'd argue that most American Polonia sources tend to be utterly unreliable and rubbish
I really cannot say much in general terms about media published and read by American Polonia, because I simply do not seek and do not read local papers in Polish. But I also do not read tabloids, such as "Toronto Sun". There is a bunch of free Polish dailies in Toronto and they are more or less the real estate advertising outlets with very little real content. Few others are either religion oriented - and they have all rights to be such, and there are also some very right-wing ones. The oldest daily, "Związkowiec", has some feeling of neutrality to it, and it seems to serve this part of the Polonia population that has trouble reading in English. Their articles follow more or less the world news plus Polish specific news and stories.
But let's not generalize...
There are several Polish institutions at American Universities and local cultural organizations, which provide access to various archives and produce newsletters, promoting high quality events. And I am not talking about "Pierogi events" or "Polka Festival" in Buffalo or Chicago. Here are just few samples:
indiana.edu/~polishst/ - Polish Studies Center at Indiana University
polishcsi.org - Polish Cultural Society of Indiana
ii.umich.edu/crees/aboutus/regionalprograms/polishstudies - University of Michigan Polish Studies
piasa.org - Polish Institute of Arts and Sciences of America
thekf.org - The Kościuszko Foundation
usc.edu/dept/polish_music/PMJ/ - Polish Music Journal, 1997-2003
edu/dept/polish_music/ - Polish Music Center (with Polish Music Newsletter)
So the cream of Polonia has access to quality publications in America. For example:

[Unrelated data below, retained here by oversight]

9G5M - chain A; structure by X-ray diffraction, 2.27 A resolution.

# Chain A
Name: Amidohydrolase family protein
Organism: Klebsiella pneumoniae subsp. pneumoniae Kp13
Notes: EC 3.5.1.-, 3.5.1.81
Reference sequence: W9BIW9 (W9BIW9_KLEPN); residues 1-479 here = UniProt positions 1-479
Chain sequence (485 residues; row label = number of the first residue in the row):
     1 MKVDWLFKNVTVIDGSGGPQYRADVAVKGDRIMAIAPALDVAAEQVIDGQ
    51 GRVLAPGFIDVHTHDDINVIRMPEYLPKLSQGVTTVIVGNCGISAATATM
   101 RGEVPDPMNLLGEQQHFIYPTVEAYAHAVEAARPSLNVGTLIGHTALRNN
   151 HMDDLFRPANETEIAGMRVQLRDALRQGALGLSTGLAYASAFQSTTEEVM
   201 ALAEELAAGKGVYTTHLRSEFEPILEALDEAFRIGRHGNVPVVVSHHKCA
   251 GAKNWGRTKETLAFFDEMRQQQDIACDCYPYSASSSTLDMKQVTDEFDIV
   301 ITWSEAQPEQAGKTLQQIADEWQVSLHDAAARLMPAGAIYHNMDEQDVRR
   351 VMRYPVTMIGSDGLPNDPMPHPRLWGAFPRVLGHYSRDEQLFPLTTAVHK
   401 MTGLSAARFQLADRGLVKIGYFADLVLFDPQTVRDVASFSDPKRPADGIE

The Polish Music Center is the only non-governmental institution of its kind outside of Poland that does so much to preserve and promote Polish music locally and provide research assistance to scholars and performers worldwide.
Remember, this is California, with its strong ties to Paderewski.
Unfortunately some of the university based institutions are short lived due to lack of finances in support of professors and staff. For example, Brigham Young University, Utah has a Department of German Studies and Slavic Languages, but only the German and Russian Chairs remain; the chair of Polish studies is long gone. Yet, it was once a thriving centre, with Prof. Walter Whipple translating numerous Polish poems, en.wikipedia.org/wiki/Walter_Whipple
A Cradle Wind
Toward my cradle flew a Tatra wind,
brushed by eagles' wings and mountain pines
which gape from craggs into the abyss --
it blew and roared above my cradle.
Into my heart poured a lasting fit
of longing for eagles' flight and the
pensiveness of pines swaying in the
mountain tops, engulfed in pure quiet.
-translated by Walter Whipple
And where you may find the best English translation of Tuwim's "Lokomotywa"? No, not in Poland but mission.net/poland/warsaw/literature/poems/locomoti.htm right here (in my humble opinion)
I'd be interested how many of the people who've posted on here have actually seen the painting as well as being familiar enough with Matejko's oevre to compare it with anything.
There were so far six posters here, and none was overly excited about the paintings under discussion. So your question here is quite irrelevant. But I'll take the bait.
1. I have seen neither "Carowie Szujscy wprowadzeni przez hetmana Stanisława Żółkiewskiego na sejm warszawski przed króla Zygmunta III" nor "Carowie Szujscy na Sejmie Warszawskim". But I have seen some other Matejko's paintings in original, and many more in reproductions and albums. It used to be a standard to visit musea on yearly school trips in Poland. Kraków was one of the choices.
2. Matejko was just a growing up phase for me. Then there were Kossaks, Brandt, Chełmonski, Gierymski, Orłowski, Michałowski, Suchodolski. With the same theme of the heroic old Poland. Or with the "Hussar/Uhlan/Chevau-léger and a girl" theme. Their role as historical painters was comparable to the Sienkiewicz's role of a historical novelist, "ku pokrzepieniu serc", to lift the hearts.
But I no longer read Sienkiewicz's novels, I graduated to something else. Impressionism is a form that still touches me, so I occasionally buy some such reproductions. "Rybacy brodzący" (Wading fishermen) by Leon Wyczółkowski, would be something that I would choose over "Carowie Szujscy" any time.Rybacy brodzący, Wading fishermen